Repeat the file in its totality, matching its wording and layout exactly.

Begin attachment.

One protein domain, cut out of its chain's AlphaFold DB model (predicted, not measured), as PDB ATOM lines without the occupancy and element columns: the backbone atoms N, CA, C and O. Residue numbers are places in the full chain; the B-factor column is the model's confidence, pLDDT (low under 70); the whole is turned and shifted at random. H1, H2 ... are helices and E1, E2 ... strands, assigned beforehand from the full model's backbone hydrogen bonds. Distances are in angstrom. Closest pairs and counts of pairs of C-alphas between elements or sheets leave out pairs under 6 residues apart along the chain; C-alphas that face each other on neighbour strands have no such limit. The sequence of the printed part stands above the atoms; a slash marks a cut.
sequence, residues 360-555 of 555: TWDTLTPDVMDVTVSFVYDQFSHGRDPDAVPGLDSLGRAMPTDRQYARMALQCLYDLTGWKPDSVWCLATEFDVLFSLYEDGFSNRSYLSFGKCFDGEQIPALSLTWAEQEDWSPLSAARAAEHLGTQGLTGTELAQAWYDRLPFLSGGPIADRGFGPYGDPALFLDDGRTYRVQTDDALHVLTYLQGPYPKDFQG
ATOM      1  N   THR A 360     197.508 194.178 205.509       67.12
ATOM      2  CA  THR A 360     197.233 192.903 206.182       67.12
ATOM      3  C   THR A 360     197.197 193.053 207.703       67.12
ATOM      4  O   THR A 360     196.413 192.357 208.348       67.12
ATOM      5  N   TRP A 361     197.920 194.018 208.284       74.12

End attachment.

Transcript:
One protein domain, cut out of its chain's AlphaFold DB model (predicted, not measured), as PDB ATOM lines without the occupancy and element columns: the backbone atoms N, CA, C and O. Residue numbers are places in the full chain; the B-factor column is the model's confidence, pLDDT (low under 70); the whole is turned and shifted at random. H1, H2 ... are helices and E1, E2 ... strands, assigned beforehand from the full model's backbone hydrogen bonds. Distances are in angstrom. Closest pairs and counts of pairs of C-alphas between elements or sheets leave out pairs under 6 residues apart along the chain; C-alphas that face each other on neighbour strands have no such limit. The sequence of the printed part stands above the atoms; a slash marks a cut.
sequence, residues 360-555 of 555: TWDTLTPDVMDVTVSFVYDQFSHGRDPDAVPGLDSLGRAMPTDRQYARMALQCLYDLTGWKPDSVWCLATEFDVLFSLYEDGFSNRSYLSFGKCFDGEQIPALSLTWAEQEDWSPLSAARAAEHLGTQGLTGTELAQAWYDRLPFLSGGPIADRGFGPYGDPALFLDDGRTYRVQTDDALHVLTYLQGPYPKDFQG
ATOM      1  N   THR A 360     197.508 194.178 205.509       67.12
ATOM      2  CA  THR A 360     197.233 192.903 206.182       67.12
ATOM      3  C   THR A 360     197.197 193.053 207.703       67.12
ATOM      4  O   THR A 360     196.413 192.357 208.348       67.12
ATOM      5  N   TRP A 361     197.920 194.018 208.284       74.12